Chardonnay hangs, ready to be harvested in mid-September at Stoller Family Estate in Dayton. ##Photo by Rusty Rae

Harvest Hitherto

Workers pick quality fruit amid changing weather

By Rusty Rae

Determining the opportune date for harvest is part science and part intuition, and, these days, playing weatherman, too.

Stoller Family Estate in Dayton opened its harvest season Sept. 12 with the gathering of its reserve Chardonnay grapes.

Stoller viticulturist Erica Miller says, “Our Chardonnay generally ripens earlier, and they were at a great point in the growing season. The sugar levels and the acid levels were very nice.” Winemaker Kate Payne-Brown agreed, so they decided to pick.

Weather has been a factor, though. Miller adds, “We had to wait out the early rains and that really helped us reach a perfect ripeness for these grapes.”

As they move into the harvest of other grapes in the vineyard, Miller says, like a baseball game, rain will create a delay. “We will wait a day or so when we get rain; we’ll wait for the grapes to dry out before we harvest,” she explains. 

Playing both weather guesser and vintner, Claire Jarreau of Brooks Winery didn’t begin the Amity winery’s harvest until a week later with a Saturday pick of Orange Muscat. She says, “The recent rain (mid-September) slowed things down a bit and that’s a good thing — it’s allowed for the grapes to arrive with a good sugar-acid balance.”

As the weather drives harvest dates for most of the other grapes, Jarreau says, “I don’t know anyone in the business who isn’t staying up late checking seven different weather apps.

“I’ve found the Weather Café — sponsored by OVS — that is published by Rufus La Lone to be a great help in figuring out weather patterns,” she adds.

Jarreau notes, “Every harvest is a bit different; each year is another bit of data that you tuck away for the future. The more harvests you go through, the better you are prepared for the next harvest.”

Owner/winemaker Elena Rodriguez of Alumbra Cellars near Dayton, in just her second harvest, has been playing meteorology roulette, trying to determine when she will start her harvest.  The rain has forced her to check the grapes regularly, walking the vineyard nearly every day looking for bursts or signs of disease. “So far so good,” she smiles.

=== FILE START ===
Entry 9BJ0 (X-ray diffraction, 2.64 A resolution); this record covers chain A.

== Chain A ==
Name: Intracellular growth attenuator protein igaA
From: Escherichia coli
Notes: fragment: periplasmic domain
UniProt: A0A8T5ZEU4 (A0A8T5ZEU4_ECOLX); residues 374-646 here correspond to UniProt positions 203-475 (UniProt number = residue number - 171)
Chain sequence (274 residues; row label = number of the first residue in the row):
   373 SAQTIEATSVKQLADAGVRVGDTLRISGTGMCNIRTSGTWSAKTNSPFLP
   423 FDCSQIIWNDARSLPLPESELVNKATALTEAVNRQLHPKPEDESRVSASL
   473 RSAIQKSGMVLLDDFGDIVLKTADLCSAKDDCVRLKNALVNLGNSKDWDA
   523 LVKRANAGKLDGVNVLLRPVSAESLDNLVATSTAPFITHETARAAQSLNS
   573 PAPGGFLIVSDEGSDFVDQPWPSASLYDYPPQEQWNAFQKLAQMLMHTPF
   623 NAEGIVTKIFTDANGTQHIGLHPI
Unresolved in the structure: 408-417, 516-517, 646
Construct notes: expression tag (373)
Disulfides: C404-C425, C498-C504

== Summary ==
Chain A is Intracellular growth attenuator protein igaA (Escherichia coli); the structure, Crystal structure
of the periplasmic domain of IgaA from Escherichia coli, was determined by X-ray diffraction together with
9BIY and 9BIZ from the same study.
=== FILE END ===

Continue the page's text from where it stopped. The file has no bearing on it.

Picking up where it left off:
At Keeler Estate in Amity, owner Craig Keeler is carefully calculating when to begin picking, measuring Brix — the sugar content in grapes — plus pH for acidity and TA or total acidity.

He believes his team will begin harvest in late September, adding, “Like everyone else we are looking for a perfect balance between sweetness and acidity.

“The rain really shouldn’t affect the grapes,” he continues, “We hope we’ll get a few days to let the berries dry out, but when the numbers are in line with what we think is best for the fruit, we’ll pick.”

Owner Tad Seestedt of Ransom Winery & Distillery in Sheridan says his grapes, which are at a higher elevation, will likely be harvested before the end of September. “The extended forecast looks good, but obviously we’ll have to see what the weather does. So far the fruit looks good; there’s no disease and bursting has been minimal,” he says.

“The weather this year is the wild card — this is a weather pattern more of what we use to see years ago,” Seestedt continues. “If the weather pops to 80°F, that’ll push the harvest forward; if it stays in the 60s to low 70s, that will allow us to an easier, more manageable harvest.”

No matter the weather, Oregon winegrowers have seen it all and are adept at adapting. Jarreau says, “Old Oregon has been harvesting grapes in the rain for many years. You can still make great wine — shine or rain.”

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